The Gulating Lagmannsrett, an Appeal Court in the Norwegian city of Bergen, has confirmed the prison sentence for Norwegian ship owner Georg Eide for aiding and abetting the illegal attempt to export the ship Tide Carrier, aka Eide Carrier and Harrier, to Pakistan for scrapping.
Back in November 2020, the First Instance Sunnhordland District Court in Norway had sentenced Eide to six months unconditional imprisonment for having assisted scrap dealer Wirana in an attempt to illegally export the Tide Carrier to the shipbreaking beach of Gadani. The Court had also ordered the confiscation of criminal dividends of NOK 2 million (US$230,159) from Eide Marine Eidendom AS.
Now, almost a year and a half later, Eide, who had decided to appeal the first verdict, sees his prison sentence confirmed. As reported by ShippingWatch, the Court concluded, in line with the National Authority for Investigation and Prosecution of Economic and Environmental Crime’s (Økokrim), that the ship owner was aware that the Tide Carrier’s buyer was intending to scrap the vessel in South Asia, in violation of national and European waste rules.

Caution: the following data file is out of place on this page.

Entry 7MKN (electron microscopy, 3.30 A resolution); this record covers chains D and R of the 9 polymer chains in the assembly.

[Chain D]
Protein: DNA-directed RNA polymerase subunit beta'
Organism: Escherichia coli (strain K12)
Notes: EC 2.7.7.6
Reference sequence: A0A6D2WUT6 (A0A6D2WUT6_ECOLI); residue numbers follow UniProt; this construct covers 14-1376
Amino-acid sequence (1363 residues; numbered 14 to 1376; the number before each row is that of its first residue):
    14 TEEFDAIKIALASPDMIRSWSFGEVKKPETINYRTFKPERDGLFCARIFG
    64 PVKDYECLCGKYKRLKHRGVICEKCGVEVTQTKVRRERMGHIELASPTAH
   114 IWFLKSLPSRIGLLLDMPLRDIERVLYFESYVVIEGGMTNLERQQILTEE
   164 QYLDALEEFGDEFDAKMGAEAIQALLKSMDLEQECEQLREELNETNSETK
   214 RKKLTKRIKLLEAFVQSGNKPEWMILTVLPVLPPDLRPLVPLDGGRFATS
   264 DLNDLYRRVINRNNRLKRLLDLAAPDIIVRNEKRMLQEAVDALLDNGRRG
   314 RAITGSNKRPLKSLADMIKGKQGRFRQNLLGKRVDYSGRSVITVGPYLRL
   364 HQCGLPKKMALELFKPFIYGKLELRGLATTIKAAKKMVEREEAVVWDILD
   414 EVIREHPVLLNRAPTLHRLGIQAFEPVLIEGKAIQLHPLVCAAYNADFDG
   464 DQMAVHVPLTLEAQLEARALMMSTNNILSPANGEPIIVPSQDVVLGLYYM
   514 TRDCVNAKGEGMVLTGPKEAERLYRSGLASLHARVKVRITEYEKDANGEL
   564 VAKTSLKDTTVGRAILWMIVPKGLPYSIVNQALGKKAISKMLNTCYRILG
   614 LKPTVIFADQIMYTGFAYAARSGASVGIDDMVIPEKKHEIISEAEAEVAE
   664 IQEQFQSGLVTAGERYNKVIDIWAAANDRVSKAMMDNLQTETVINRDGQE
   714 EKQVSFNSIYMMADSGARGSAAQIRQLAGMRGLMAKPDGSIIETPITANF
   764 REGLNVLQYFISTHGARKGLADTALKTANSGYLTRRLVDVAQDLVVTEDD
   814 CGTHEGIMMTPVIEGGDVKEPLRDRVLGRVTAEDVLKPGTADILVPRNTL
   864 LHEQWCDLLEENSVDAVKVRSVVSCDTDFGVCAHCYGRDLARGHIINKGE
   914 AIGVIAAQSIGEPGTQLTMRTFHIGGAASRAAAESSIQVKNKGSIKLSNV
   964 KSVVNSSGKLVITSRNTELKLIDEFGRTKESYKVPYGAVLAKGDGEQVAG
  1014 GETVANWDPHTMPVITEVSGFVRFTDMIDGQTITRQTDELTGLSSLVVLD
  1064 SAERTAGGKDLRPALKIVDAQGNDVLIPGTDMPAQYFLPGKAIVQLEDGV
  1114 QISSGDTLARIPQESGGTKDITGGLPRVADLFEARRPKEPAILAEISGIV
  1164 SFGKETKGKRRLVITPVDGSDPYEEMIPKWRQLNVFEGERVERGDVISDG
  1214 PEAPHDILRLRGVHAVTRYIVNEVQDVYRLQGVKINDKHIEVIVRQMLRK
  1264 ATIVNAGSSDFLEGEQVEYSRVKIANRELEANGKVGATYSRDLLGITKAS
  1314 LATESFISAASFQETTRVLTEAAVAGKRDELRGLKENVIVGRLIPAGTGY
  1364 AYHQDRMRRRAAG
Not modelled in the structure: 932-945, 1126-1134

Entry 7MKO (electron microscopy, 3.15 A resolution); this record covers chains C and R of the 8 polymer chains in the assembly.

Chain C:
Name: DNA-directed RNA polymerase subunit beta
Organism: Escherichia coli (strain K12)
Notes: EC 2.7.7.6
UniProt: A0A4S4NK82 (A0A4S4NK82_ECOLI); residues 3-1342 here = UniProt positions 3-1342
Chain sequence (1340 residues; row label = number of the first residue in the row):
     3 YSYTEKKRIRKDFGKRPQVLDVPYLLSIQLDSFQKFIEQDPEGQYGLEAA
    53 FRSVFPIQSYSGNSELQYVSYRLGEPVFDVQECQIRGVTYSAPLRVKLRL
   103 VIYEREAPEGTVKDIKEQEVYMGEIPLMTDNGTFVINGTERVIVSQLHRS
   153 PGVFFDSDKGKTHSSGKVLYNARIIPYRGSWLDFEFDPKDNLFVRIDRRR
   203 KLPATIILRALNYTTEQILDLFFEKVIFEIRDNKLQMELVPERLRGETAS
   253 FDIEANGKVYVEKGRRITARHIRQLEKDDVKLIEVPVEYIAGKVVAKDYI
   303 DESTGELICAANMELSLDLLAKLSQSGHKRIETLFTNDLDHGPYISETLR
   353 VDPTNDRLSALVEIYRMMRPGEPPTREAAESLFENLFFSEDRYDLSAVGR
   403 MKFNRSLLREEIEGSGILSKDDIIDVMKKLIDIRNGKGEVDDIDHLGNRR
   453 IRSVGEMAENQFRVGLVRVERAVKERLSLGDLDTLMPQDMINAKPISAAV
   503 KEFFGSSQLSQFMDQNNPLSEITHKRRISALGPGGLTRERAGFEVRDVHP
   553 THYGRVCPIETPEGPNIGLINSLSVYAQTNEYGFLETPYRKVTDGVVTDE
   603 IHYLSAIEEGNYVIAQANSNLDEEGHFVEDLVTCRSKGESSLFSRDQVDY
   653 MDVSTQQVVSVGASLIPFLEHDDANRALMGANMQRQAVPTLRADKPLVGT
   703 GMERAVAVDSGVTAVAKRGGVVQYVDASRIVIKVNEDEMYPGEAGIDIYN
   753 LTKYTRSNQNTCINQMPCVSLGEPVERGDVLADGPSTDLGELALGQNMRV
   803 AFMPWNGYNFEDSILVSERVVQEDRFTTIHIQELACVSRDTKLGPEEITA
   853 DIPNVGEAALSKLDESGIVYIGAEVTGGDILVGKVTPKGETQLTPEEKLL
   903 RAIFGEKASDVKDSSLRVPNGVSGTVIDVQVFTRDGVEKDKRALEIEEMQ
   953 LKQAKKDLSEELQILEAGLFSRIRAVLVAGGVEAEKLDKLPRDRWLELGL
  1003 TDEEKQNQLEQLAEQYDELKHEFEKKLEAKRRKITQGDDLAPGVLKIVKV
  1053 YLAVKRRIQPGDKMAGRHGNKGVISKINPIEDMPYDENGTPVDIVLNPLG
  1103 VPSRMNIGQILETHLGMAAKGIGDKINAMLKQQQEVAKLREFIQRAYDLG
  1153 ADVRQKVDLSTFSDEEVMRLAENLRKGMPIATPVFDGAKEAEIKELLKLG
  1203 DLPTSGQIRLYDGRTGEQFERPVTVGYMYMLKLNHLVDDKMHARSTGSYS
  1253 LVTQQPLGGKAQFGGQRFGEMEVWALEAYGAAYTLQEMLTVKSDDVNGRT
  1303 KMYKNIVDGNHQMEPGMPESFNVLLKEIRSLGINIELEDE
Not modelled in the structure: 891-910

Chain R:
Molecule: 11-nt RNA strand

According to the Appeal Court, having sold the vessel to a middle man and not directly to a beaching yard does not provide for exempting the ship owner from being held liable for having committed an environmental crime.
Transboundary movements of hazardous wastes are strictly regulated by Norwegian, European and international laws. Illegal trade of toxic end-of-life ships are increasingly being investigated by enforcement authorities in several EU Member States, which have the obligation to prevent the export of hazardous wastes to non-OECD countries.
Upholding the principles and rules set in the Basel Convention and EU waste legislation, the NGO Shipbreaking Platform expects that more ship owners and intermediaries will be held accountable for the exploitation of vulnerable communities and the environment on the shipbreaking beaches of India, Pakistan and Bangladesh, and call upon the shipping industry to conduct human rights due diligence when managing their end-of-life fleet.
Photo credit: iStock/ Zerbor